and there is proof of confusion right there
 
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quincy

Senior Member
Your first paragraph has summarized the situation correctly.

In one sense there is not much chance of confusion since our website and product (a DVD) deal with infants whereas the challenger's product is a toilet training "boot camp" for older kids; parents send their toddlers to her boot camp for some days. I have had people email me to ask if I teach the boot camps and I always say no.

If it would be helpful and isn't against forum rules, I can post the name of the mark.
Oh. Your situation as described now is far more complicated than just a domain name issue. The fact that people have emailed you, asking if you teach the boot camps being offered by the other company, demonstrates that there is consumer confusion generated by the dual use of the name and similar products being marketed.

Did you sell your DVD before the other company starting selling their toilet-training products under the same trademark?

Unfortunately, this forum does not allow for the publishing of commercial links so, although it would certainly be helpful to see what we are talking about here, please do not post the link to your site and please do not provide us with the real names involved. That information should be reserved for an attorney you see in your area - and your situation is one that requires a personal review.

If the other company is threatening to pursue legal action against you if you do not voluntarily cease using their registered trademark, this is not something you can simply ignore. You may have rights that will allow for you to continue using the mark but, because the other company has registered the name, the other company will be the presumed owner of the mark.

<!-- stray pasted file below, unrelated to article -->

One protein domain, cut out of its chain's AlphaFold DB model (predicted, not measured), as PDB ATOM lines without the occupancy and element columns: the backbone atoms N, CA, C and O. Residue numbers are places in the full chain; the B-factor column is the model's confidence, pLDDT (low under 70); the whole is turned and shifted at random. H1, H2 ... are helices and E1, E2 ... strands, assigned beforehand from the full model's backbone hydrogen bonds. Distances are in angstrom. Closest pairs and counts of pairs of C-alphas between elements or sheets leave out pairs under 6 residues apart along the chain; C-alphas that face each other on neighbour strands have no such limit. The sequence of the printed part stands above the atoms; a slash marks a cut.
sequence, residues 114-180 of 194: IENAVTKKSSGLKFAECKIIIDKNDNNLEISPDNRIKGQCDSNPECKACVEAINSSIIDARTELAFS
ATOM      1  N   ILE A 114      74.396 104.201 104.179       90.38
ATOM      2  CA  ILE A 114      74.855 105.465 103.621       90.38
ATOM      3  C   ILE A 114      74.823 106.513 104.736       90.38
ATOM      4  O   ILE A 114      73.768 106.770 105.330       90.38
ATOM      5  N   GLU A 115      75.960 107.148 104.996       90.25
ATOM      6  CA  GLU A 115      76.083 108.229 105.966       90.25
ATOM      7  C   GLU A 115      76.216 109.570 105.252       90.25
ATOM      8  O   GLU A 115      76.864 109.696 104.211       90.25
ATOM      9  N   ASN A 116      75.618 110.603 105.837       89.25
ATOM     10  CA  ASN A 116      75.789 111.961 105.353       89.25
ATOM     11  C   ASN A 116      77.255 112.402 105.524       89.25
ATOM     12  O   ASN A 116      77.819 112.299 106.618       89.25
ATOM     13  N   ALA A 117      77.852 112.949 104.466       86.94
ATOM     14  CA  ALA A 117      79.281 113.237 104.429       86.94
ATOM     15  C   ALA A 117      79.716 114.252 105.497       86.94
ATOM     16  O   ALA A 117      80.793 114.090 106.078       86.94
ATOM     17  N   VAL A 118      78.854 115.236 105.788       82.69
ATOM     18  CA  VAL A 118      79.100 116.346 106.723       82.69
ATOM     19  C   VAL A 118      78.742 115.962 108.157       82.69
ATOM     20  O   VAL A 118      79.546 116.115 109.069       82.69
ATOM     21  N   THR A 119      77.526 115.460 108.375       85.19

justalayman

Senior Member
You may have rights that will allow for you to continue using the mark but, because the other company has registered the name, the other company will be the presumed owner of the mark.
they have registered the mark or filed for registration?
 

oohlalaw

Member
Did you sell your DVD before the other company starting selling their toilet-training products under the same trademark?

If the other company is threatening to pursue legal action against you if you do not voluntarily cease using their registered trademark, this is not something you can simply ignore. You may have rights that will allow for you to continue using the mark but, because the other company has registered the name, the other company will be the presumed owner of the mark.
Yes, we started selling our DVD before the other person started using a fairly similar name for her courses. As far as we know, she lifted the name from our website and started to use it for her courses. We did not want to trademark the title of the DVD; we assumed it's protected under copyright law. The DVD has been copyrighted.

It sounds like we should contact an attorney for further details.

Thanks.